Edward Jones: What to expect from a financial advisor

By Derrick Martinez

IIf you know how important investing is for your future, but aren’t sure which way to go, you may want to get advice and guidance from a financial professional. But if you never worked with a before, what can you expect?

Here are some things to look for:

Evaluation – A financial advisor will assess your current financial situation – assets, income, debts, etc. – but this is only the beginning. Today’s advisors recognize the need to take a holistic view of their clients’ lives. Therefore, you will see questions like this: How do you feel about the investment? How would you rate your risk tolerance? What are your individual financial goals? What hopes and dreams do you have for your family?

Recommendations – Only after fully understanding your needs, goals and preferences will a financial advisor recommend investment moves. There are no “one size fits all” solutions. You may want to avoid people who claim to be financial advisors who “guarantee” big returns with no risk. In the investment world, there are few guarantees and every investment involves some type of risk.

Communication – Financial professionals communicate with their clients in different ways, but you should always feel free to reach out to an advisor with any questions or concerns. Most financial advisors will want to meet with their clients at least once a year, either in person or via an online platform, to review their investment portfolios. During the review, the financial advisor will help you determine if any changes are needed. But financial advisors won’t wait a full year to contact clients to discuss a particular investment move that may need to be made. Also, depending on the company you choose, you should be able to view your portfolio online at your convenience.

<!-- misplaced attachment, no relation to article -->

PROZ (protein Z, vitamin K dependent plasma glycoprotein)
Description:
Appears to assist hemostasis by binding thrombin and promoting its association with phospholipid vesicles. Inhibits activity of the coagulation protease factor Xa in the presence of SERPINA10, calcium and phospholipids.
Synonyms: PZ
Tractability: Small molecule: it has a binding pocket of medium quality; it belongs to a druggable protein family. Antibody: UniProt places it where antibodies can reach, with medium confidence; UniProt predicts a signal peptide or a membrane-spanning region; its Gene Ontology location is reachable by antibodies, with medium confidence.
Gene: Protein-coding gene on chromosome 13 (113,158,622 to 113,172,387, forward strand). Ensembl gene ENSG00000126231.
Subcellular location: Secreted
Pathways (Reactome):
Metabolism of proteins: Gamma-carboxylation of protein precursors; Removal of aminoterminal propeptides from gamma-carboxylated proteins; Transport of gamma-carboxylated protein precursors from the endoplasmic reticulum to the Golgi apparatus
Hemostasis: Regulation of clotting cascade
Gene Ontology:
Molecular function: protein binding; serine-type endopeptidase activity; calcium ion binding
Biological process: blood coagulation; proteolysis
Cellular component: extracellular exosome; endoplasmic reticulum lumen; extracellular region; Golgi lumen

Technology – A financial advisor can use a variety of software to help clients. For example, a financial advisor can determine the rate of return you might need to achieve specific goals, which will help shape your investment strategy. But there are also a lot of “what ifs” in anyone’s life, so an advisor can use hypothetical illustrations to show you where you might end up if you take different paths, like retiring early ( or later) than planned or putting more (or less) money toward a specific goal, like your children’s education. Anyone’s plans can change, so the ability to visualize different potential scenarios can be invaluable.

Above all, a financial advisor can help you feel more confident in pursuing your goals. Among investors who work with a financial adviser, 84% said it gave them a greater sense of comfort about their finances during the COVID-19 pandemic, according to a 2020 survey by Age Wave and Edward Jones. And in turbulent market times like the one we’ve seen this year, a financial advisor can help you avoid overreacting to downturns. When unforeseen events arise, such as a job interruption, a financial advisor can suggest measures that could help you avoid major disruptions in your financial strategy. Conversely, when a new opportunity arises, perhaps from an inheritance or other windfall, your financial advisor can help you take advantage of it.

Navigating the investment landscape can be difficult, but the journey can be much smoother if you have the right guide.

This article was written by Edward Jones for use by your local Edward Jones Financial Advisor Edward Jones, Member SIPC